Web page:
Economy and transportation
Slovenian Istria is the second most prosperous region in Slovenia after Central Slovenia. The two most important economic branches are transport and tourism, followed by services and industry.
where the most important historical monument is the Venetian Gothic Mediterranean town of Piran. The neighboring town of Portorož is a popular modern tourist resort, offering entertainment in gambling tourism. The former fishermen town of Izola has also been transformed into a popular tourist destination; many tourists also appreciate the old Medieval center of the port of Koper, which is however less popular among tourists than the other two Slovenian coastal towns. Near the village of Sečovlje there is the Sečovlje Salina Nature Park, which is a cultural heritage site and a tourist attraction.
Slovenian Istria is especially renowned for its wines and olive oil. The most common wine varieties are refosco (red) and malvasia (white). Other products include cherries, figs, and vegetables, such as radicchio, tomatoes and asparagus.
In the Slovenian Riviera and some villages in the interior, both Slovene and Italian are official languages. In the rest of Slovenian Istria, comprising most of its rural area, only Slovene is recognized as official language.
According to the 2002 census, Slovene is spoken as the first language by 70,2% of the inhabitants of Slovenian Istria, Italian by 3,3%, and various forms of Serbo-Croatian by 16% of the population. The highest percentage of Italian speakers is in the municipality of Piran (7%), while the highest percentage of Serbo-Croatian speakers is in Izola (31%). Polls show that the majority of the population in Slovenian Istria is fluent in four languages: Slovene, Italian, Serbo-Croatian and English.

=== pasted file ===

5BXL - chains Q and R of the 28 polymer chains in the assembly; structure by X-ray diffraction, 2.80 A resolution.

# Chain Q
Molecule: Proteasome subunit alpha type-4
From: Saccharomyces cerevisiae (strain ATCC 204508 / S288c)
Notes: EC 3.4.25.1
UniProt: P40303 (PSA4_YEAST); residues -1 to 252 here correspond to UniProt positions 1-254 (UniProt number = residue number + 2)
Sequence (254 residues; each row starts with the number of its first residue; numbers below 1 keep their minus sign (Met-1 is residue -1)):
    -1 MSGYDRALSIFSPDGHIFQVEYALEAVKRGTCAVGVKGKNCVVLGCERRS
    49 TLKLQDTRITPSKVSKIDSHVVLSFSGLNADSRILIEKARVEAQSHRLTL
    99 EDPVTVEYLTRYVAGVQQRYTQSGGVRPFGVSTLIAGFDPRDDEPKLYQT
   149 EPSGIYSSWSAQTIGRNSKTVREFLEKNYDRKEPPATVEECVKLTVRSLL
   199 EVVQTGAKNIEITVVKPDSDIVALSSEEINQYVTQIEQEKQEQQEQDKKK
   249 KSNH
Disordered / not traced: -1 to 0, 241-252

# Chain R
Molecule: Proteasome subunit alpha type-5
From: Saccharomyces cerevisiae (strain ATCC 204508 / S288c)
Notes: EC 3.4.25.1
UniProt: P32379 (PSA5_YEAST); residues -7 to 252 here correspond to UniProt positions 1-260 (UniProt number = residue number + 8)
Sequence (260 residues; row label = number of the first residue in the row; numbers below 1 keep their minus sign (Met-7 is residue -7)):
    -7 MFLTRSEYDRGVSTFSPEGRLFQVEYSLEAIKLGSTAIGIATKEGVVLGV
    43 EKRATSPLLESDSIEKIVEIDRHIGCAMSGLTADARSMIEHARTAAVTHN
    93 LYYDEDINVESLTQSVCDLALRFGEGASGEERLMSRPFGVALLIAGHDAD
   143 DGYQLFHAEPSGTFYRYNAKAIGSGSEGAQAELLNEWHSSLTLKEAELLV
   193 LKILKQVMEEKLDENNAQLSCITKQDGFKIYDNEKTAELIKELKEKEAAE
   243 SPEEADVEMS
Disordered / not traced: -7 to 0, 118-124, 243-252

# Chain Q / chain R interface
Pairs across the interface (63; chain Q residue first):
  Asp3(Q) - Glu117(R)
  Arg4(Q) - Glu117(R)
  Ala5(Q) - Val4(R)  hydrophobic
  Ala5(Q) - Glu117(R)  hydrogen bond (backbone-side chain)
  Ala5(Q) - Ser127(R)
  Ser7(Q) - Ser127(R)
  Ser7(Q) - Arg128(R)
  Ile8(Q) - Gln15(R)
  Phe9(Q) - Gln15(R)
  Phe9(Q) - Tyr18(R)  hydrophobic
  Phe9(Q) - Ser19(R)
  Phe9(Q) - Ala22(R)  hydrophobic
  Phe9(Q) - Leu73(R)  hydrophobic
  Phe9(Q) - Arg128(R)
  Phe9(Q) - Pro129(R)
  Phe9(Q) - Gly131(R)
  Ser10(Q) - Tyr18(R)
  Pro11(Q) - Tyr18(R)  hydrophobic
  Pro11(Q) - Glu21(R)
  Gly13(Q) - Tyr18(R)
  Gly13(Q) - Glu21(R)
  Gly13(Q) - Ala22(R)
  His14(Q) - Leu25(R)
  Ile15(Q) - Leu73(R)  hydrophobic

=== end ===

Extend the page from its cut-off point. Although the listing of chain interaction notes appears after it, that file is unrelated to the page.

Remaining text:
Both Slovene and Italian are official in the municipalities of Piran, Izola and Koper. However, Italian is co-official only in the strip of land on the coast, traditionally inhabited by Istrian Italians. In the villages in the interior, only Slovene is official.
According to law, all official signs are to be written in both languages, as should all public notifications. Italian is to be used in all public offices in the bilingual area. For most jobs in the public administration and other public offices, the knowledge of both Slovene and Italian is required. Beside Slovene language schools, there are also elementary, high and grammar schools with Italian as the language of instruction. Pupils may choose between an education in Slovene or Italian; in either case, the other official language is being taught during the whole period of education, in order to provide that all residents speak both languages. At the state-owned University of Primorska, however, which is also established in the bilingual area, Slovene is the only language of instruction (although the official name of the university additionally includes the Italian version).
Italian may be used in the municipal assemblies of Koper, Izola and Piran, although in practice almost all discussions are carried out in Slovene.
In the rural areas of Slovenian Istria, the Istrian dialect of Slovene is still spoken. It is divided into two sub-dialects: the Rižana subdialect, spoken in the northern areas, and the Šavrini Hills subdialect, spoken in the southern areas. In the municipality of Hrpelje-Kozina, the Inner Carniolan dialect is spoken. In a few villages on the border with Croatia, the Čičarija dialect is spoken, which is considered a transitional dialect between Slovene and Čakavian Croatian.
In the urban areas, a hybrid regional version of Slovene is spoken, which is phonetically very different from the rural dialects. It developed after World War Two, when new settlers from all Slovenia (many of whom from Slovenian Styria) moved into the towns, left by the Istrian Italians. Although it has borrowed many words from the Istrian dialect, it is markedly distinguishable from it.
Traditionally, the Istrian Italians living in Slovenian Istria spoke the Venetian dialect, which is nowadays being increasingly replaced by standard Italian.